Frontotemporal Dementia: affects behaviour and personality due to damaged nerve cells.

Risk factors for Dementia

Dementia risk factors encompass a range of influences, and understanding them is vital for proactive health management:

Genetic factors: while not everyone with a family history develops dementia, certain genes can increase susceptibility. Genetic testing and counselling may offer insights into individual risk.

Lifestyle factors: unhealthy habits, such as a poor diet, lack of exercise, and smoking, contribute to vascular conditions that heighten dementia risk. Adopting a healthy lifestyle, including regular physical activity and a balanced diet, can mitigate these risks.

Environmental factors: prolonged exposure to environmental pollutants and toxins may play a role in dementia development. Minimising exposure to such elements, like maintaining air quality in living spaces, can contribute to overall brain health.

Can hearing loss cause dementia?

Is hearing loss a risk factor?

Recent studies from CNET, from June 2023, highlighted a concerning link between untreated hearing loss and an increased risk of dementia. It's crucial to note that hearing loss alone doesn't mean dementia is inevitable, but evidence suggests a significant association. External studies highlight that addressing hearing issues is crucial for preventing decline in cognitive health.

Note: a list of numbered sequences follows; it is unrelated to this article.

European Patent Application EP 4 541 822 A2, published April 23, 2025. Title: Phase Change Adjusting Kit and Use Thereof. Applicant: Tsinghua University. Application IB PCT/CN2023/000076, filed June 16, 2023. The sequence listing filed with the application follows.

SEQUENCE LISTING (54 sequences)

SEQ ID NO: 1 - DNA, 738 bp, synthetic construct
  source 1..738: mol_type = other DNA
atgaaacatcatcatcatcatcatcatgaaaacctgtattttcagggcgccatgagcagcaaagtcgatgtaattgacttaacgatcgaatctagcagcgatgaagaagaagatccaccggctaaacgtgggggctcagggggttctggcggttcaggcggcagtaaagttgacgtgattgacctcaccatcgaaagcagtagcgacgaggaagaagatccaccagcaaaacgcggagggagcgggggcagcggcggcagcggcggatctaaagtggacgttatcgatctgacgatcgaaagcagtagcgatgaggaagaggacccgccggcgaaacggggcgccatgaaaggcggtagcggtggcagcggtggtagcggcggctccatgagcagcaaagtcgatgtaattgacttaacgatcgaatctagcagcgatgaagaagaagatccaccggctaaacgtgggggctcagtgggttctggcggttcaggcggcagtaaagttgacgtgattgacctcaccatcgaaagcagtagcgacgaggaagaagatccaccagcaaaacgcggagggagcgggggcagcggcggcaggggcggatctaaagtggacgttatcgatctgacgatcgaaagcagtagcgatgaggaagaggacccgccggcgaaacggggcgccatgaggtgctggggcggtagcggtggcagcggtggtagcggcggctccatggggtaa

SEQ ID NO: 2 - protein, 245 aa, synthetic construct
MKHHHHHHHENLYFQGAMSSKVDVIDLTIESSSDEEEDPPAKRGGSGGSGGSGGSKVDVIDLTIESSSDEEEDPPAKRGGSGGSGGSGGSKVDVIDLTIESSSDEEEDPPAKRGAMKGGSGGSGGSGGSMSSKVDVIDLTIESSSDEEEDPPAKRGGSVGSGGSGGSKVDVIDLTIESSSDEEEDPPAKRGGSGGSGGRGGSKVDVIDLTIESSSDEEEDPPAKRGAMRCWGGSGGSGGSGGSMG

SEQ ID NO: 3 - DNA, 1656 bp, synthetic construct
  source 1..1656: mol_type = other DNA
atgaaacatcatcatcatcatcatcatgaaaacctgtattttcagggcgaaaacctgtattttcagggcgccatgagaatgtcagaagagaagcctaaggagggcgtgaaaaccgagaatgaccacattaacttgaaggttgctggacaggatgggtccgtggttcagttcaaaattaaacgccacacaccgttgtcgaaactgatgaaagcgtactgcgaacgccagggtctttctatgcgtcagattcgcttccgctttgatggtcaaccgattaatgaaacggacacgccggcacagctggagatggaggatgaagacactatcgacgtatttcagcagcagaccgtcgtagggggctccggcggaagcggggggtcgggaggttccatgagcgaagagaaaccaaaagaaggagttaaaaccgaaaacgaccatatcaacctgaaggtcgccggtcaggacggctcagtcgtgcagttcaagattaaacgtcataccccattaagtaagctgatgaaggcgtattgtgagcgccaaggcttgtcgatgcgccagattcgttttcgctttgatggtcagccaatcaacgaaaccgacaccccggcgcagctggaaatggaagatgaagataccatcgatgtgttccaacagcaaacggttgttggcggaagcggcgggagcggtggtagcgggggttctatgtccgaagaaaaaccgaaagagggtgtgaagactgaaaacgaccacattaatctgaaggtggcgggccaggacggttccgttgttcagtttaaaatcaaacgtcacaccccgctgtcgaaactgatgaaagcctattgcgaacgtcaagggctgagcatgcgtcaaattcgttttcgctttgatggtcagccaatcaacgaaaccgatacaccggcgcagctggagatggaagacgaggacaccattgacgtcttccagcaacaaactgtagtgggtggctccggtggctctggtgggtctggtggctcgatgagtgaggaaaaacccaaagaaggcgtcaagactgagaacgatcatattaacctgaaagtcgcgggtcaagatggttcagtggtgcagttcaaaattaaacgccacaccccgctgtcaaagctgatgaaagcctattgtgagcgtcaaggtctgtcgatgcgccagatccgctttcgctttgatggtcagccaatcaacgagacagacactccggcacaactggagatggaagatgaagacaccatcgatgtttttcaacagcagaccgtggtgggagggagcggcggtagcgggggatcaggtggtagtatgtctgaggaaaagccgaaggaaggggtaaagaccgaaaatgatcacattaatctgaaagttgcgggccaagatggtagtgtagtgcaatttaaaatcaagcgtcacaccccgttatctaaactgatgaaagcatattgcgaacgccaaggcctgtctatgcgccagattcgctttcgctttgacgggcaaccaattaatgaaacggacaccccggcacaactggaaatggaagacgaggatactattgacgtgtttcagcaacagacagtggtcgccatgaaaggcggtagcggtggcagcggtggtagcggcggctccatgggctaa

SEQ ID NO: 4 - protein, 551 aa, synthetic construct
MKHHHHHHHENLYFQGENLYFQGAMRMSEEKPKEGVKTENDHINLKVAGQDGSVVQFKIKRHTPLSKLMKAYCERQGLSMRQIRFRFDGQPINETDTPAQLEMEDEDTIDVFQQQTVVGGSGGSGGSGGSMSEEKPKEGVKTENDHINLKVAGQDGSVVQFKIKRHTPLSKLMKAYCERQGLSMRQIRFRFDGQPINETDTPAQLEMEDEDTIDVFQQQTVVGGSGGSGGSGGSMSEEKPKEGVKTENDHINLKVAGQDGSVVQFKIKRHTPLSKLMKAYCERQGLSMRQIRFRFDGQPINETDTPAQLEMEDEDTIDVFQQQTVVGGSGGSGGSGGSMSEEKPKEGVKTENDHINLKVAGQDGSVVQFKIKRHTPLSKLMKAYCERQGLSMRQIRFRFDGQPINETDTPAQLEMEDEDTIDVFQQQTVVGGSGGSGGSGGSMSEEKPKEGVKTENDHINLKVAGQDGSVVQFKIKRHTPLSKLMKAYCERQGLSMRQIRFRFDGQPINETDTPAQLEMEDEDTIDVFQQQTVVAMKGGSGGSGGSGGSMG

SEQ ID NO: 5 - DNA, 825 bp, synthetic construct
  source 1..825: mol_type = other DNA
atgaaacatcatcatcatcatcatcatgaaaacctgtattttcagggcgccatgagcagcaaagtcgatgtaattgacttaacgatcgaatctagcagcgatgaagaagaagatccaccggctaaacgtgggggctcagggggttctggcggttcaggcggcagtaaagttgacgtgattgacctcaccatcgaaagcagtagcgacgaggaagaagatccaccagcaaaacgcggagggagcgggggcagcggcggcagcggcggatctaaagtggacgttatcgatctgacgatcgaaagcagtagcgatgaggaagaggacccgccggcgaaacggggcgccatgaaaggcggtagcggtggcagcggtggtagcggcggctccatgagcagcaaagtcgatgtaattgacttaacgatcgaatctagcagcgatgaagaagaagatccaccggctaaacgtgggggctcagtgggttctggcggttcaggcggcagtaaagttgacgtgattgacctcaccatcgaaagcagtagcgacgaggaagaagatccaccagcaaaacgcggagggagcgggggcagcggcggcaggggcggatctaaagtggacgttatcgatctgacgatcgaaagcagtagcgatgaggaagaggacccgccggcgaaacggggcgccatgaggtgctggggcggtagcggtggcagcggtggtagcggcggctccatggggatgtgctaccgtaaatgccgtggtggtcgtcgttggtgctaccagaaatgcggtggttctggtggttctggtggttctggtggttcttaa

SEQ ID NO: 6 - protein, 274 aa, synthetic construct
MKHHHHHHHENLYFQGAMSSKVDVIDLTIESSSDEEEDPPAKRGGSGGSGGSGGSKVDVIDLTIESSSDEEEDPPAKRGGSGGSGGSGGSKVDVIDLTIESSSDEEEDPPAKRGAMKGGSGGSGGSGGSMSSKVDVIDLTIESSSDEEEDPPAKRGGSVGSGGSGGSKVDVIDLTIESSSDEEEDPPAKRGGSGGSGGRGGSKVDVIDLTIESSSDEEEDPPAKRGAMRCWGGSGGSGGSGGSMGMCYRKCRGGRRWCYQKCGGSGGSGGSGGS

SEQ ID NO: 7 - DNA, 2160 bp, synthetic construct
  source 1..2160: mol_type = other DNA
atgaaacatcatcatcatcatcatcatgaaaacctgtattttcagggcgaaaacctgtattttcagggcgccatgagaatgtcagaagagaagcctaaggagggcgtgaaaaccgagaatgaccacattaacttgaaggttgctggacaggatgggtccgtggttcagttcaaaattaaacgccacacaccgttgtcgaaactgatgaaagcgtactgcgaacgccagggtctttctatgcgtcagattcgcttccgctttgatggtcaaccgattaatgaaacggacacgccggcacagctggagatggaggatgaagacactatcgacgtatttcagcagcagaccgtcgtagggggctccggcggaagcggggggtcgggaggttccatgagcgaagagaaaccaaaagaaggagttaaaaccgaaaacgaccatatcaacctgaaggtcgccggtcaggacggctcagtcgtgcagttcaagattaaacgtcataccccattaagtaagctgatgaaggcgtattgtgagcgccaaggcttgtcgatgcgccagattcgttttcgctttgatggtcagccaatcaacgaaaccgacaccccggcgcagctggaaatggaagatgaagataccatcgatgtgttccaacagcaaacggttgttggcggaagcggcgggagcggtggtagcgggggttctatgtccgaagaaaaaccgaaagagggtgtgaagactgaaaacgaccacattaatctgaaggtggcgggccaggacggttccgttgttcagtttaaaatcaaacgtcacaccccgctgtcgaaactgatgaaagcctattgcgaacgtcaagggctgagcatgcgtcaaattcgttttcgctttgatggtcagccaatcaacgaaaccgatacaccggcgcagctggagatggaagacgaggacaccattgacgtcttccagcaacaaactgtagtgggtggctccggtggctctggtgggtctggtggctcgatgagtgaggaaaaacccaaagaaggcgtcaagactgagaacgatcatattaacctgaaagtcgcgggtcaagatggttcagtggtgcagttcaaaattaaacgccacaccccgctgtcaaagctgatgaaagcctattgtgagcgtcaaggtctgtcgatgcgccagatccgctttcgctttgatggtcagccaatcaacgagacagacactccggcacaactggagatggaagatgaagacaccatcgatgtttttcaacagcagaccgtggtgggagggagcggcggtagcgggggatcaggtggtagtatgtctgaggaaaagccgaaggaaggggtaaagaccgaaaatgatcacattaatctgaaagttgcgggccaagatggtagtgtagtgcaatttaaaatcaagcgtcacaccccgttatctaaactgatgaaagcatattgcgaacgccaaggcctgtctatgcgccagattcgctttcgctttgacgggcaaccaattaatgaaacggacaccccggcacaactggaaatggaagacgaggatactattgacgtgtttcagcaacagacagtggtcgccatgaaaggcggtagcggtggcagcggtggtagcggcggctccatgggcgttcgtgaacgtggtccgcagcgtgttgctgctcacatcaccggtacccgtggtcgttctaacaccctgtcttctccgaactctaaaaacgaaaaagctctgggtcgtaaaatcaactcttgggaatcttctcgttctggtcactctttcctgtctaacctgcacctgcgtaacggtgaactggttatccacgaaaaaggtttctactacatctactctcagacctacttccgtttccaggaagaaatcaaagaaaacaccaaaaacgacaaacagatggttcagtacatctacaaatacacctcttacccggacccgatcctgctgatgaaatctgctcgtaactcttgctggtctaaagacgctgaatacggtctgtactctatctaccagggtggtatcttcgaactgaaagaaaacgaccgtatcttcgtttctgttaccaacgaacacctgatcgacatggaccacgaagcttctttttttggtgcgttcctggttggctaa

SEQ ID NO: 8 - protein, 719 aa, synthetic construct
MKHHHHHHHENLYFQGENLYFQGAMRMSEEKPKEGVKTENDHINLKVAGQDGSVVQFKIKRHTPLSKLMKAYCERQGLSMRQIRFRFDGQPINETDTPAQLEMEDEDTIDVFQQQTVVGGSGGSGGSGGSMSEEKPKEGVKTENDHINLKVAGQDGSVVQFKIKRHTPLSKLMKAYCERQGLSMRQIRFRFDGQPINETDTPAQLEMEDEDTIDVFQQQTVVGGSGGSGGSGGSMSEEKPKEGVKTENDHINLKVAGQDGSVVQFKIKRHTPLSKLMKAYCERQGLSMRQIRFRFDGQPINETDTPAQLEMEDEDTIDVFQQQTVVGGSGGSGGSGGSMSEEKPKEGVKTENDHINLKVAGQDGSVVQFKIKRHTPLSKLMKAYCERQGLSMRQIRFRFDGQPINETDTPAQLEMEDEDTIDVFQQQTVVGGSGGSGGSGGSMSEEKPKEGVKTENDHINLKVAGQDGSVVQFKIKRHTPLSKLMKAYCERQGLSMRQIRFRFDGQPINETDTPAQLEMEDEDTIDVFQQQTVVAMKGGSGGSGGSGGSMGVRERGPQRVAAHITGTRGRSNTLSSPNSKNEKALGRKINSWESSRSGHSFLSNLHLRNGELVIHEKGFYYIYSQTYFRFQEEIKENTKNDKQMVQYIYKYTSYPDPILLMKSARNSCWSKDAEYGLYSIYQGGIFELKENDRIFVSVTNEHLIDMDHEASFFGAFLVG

Various theories explore the reasons behind this connection. Social isolation, often linked to untreated hearing loss, may contribute to cognitive decline. Struggling to hear increases the cognitive load on the brain, and there are indications that untreated hearing loss might lead to brain atrophy over time. As we unravel the intricate relationship between hearing health and cognitive function, early intervention, including the use of hearing aids, emerges as a potential strategy to reduce the risk of dementia associated with hearing loss.

Shared risk factors between hearing loss and dementia

Hearing loss and dementia share common risk factors, underscoring the intricate connection between these conditions. Age is a key factor; as we age, the likelihood of experiencing both dementia and age related hearing loss increases. Cardiovascular health is pivotal for both, with concerns like hypertension impacting hearing function and cognitive health. Social isolation, a recognised dementia risk, raises questions about how hearing problems might indirectly develop dementia by challenging social connections.